“Honestly, he seemed like a very normal person. A family man who played with kids out here,” said Abdel Baiya, 53, who works at the Edouard Herriot port nearby, pointing to the patch of grass outside the building.
“In the six months that he has been here, I saw him two, three times,” he added. “He didn’t seem like the kind of guy who wanted to meet lots of new people.”
The Lyon area, like most urban centers in France, is home to a large number of Muslims, with the rector of Lyon’s Grand Mosque saying there are between 150,000 and 200,000 in the urban area and dozens of mosques. While a handful of the mosques practice a Salafist form of Islam, which is strict and fundamentalist, the vast majority do not. Another Muslim official in the area said he could count on one hand the number of Salafist mosques.
Mr. Salhi did not attend a mosque in Saint-Priest, said an official at the local Muslim organization, the Association for Peace for All. Another Muslim official said Mr. Salhi went to the Salafist-leaning mosque at Vénissieux, a town whose Muslim community has been noted having more conservative views as well as some residents who have attempted to go to Syria.
France’s ‘No-Go’ Zones: Where Non-Muslims Dare Not Tread
By: Soeren Kern
Published: August 28th, 2012
The Jewish Express
The French government has announced a plan to boost policing in 15 of the most crime-ridden parts of France in an effort to reassert state control over the country’s so-called “no-go” zones: Muslim-dominated neighborhoods that are largely off limits to non-Muslims.
These crime-infested districts, which the French Interior Ministry has officially designated “Priority Security Zones” (zones de sécurité prioritaires, or ZSP), include heavily Muslim parts of Paris, Marseilles, Strasbourg, Lille and Amiens, where Muslim youths recently went on a two-day arson rampage that caused extensive property damage and injured more than a dozen police officers.
The crackdown on lawlessness in the no-go zones is set to begin in September, when French Interior Minister Manuel Valls plans to deploy riot police, detectives and intelligence agents into the selected areas. The hope is that a “North American-style” war on crime can prevent France’s impoverished suburbs from descending into turmoil.
As of now, 15 initial Priority Security Zones have been designated. If the new policy results in a drop in crime, Valls is expected to name up to 40 more Priority Security Zones before the summer of 2013.
Many of these new Priority Security Zones coincide with Muslim neighborhoods that previous French governments have considered to be Sensitive Urban Zones. (Zones Urbaine Sensibles, or ZUS) – which were also “no-go” zones for French police.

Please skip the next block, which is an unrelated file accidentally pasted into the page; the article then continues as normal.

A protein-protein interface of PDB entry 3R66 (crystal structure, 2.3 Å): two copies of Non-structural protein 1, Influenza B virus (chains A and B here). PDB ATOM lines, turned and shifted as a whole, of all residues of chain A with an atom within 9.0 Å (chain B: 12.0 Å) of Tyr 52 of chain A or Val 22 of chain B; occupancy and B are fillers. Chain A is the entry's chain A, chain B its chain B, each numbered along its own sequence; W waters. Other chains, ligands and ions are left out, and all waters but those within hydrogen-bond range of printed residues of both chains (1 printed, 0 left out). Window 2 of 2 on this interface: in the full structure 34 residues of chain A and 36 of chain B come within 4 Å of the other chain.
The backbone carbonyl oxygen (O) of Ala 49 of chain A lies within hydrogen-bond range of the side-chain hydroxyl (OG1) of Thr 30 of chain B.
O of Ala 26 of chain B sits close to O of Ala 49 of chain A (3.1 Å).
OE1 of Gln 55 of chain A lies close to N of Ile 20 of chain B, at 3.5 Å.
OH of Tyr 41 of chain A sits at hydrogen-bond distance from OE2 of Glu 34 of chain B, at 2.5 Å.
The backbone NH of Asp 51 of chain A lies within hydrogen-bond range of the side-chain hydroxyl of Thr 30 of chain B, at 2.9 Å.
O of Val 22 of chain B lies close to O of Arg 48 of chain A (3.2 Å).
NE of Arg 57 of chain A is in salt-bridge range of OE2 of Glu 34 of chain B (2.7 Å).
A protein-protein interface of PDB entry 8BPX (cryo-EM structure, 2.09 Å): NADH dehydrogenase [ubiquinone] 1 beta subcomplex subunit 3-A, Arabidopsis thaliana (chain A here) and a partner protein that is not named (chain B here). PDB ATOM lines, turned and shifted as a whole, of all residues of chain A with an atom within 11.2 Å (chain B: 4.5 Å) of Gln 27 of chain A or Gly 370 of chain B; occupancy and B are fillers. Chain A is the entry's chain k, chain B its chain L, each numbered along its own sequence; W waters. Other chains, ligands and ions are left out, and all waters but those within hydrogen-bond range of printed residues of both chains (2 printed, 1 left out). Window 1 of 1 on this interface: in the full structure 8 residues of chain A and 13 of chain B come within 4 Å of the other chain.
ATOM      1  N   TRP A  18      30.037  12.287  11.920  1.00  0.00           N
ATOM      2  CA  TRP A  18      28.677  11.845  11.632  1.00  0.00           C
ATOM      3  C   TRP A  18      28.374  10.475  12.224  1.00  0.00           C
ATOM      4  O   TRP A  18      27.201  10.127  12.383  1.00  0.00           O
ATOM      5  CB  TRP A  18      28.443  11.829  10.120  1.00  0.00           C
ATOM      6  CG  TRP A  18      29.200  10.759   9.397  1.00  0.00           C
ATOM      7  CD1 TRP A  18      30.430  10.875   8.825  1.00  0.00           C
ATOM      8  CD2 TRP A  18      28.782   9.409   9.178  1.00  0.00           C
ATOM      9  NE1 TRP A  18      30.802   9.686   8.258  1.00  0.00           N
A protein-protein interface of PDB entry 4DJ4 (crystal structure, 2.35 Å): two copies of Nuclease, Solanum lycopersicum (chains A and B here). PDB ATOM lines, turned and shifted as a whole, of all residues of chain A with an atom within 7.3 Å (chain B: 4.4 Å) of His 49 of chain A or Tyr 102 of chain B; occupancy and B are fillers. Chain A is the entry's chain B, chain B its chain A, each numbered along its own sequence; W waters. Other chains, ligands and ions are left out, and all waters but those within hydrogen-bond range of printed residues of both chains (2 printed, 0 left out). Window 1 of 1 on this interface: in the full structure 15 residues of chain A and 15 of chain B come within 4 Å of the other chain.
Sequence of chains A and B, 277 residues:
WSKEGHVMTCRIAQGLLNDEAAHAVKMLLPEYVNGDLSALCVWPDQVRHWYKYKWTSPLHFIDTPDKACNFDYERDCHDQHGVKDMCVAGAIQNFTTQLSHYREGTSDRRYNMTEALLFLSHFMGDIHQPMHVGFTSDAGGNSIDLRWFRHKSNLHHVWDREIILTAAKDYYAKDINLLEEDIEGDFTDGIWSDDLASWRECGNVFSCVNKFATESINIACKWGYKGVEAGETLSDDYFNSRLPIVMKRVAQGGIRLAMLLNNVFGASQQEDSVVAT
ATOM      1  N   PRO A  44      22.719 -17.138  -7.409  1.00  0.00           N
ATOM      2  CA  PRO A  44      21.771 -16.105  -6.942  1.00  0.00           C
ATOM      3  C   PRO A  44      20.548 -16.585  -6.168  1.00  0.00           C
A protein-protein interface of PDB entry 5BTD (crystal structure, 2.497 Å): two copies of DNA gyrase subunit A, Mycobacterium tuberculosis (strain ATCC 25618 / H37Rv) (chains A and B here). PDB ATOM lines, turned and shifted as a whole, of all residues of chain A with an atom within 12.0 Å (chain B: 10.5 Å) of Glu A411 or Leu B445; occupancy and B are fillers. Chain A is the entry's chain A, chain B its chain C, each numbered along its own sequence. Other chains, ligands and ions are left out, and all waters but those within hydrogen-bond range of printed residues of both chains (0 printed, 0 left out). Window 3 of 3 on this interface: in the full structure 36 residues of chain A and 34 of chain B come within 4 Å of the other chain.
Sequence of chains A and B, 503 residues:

last count, there were a total of 751 Sensitive Urban Zones, a
comprehensive list of which can be found on a French government
website, complete with satellite maps and precise street demarcations.
An estimated five million Muslims live in these “Sensitive Urban Zones”
— parts of France over which the French state has essentially lost
Consider Seine-Saint-Denis, a notorious northern suburb of Paris, and home to an estimated 500,000 Muslims. Seine-Saint-Denis is divided into 40 administrative districts called communes, 36 of the 40 districts are on the French government’s official list of “no-go” zones.
Seine-Saint-Denis, also known locally as “Department 93″ for the first two digits of the postal code for this suburb, witnessed fierce rioting by Muslim youths in 2005, when they torched more than 9,000 cars.
The suburb, which has one of the highest rates of violent crime inFrance, is now among the initial 15 ZSPs because of widespread drug dealing and a rampant black market. It also has one of the highest unemployment rates inFrance– 40% of those under the age of 25 are jobless — and it therefore remains unlikely that a government crackdown will succeed in bringing down the crime rate in any permanent way.
ANOTHER EXAMPLE of an official Priority Security Zone is department of La Somme, which includes the northern French city of Amiens. On August 12 and 13, around 100 Muslim youths in the impoverished Fafet-Brossolette district of Amiens went on a rampage after police arrested a man for driving without a license.
viewed that arrest as “insensitive” because it came as many residents
of the neighborhood were attending a funeral for Nadir Hadji, a
20-year-old Algerian youth who had died in a motorcycle accident on
August 9. The reality was that police were called to the scene because
of reports that youths were loading fireworks into a car. When the
police arrived, they also discovered the ingredients for petrol bombs,
including empty bottles and a canister of gasoline.
When the riots of August 12-13 broke out, in response, about 150 policemen and anti-riot police were deployed to the Fafet neighborhood where the youths were rioting and used tear gas, rubber bullets and even a helicopter after the youths shot at them with buckshot, fireworks and other projectiles from nine in the evening until four in the morning.
At least 16 police officers were injured in the melee, one seriously. Youths also torched and destroyed a junior high school canteen, an anti-juvenile delinquency sports room, a leisure center, and a kindergarten, as well as 20 automobiles and 50 trash bins. The cost of repair and rebuilding could run up to $7.4 million (€6 million). (Click here for photos from the French publication, L’Express.)
Demailly, the Socialist mayor of Amiens, said the violence reflected a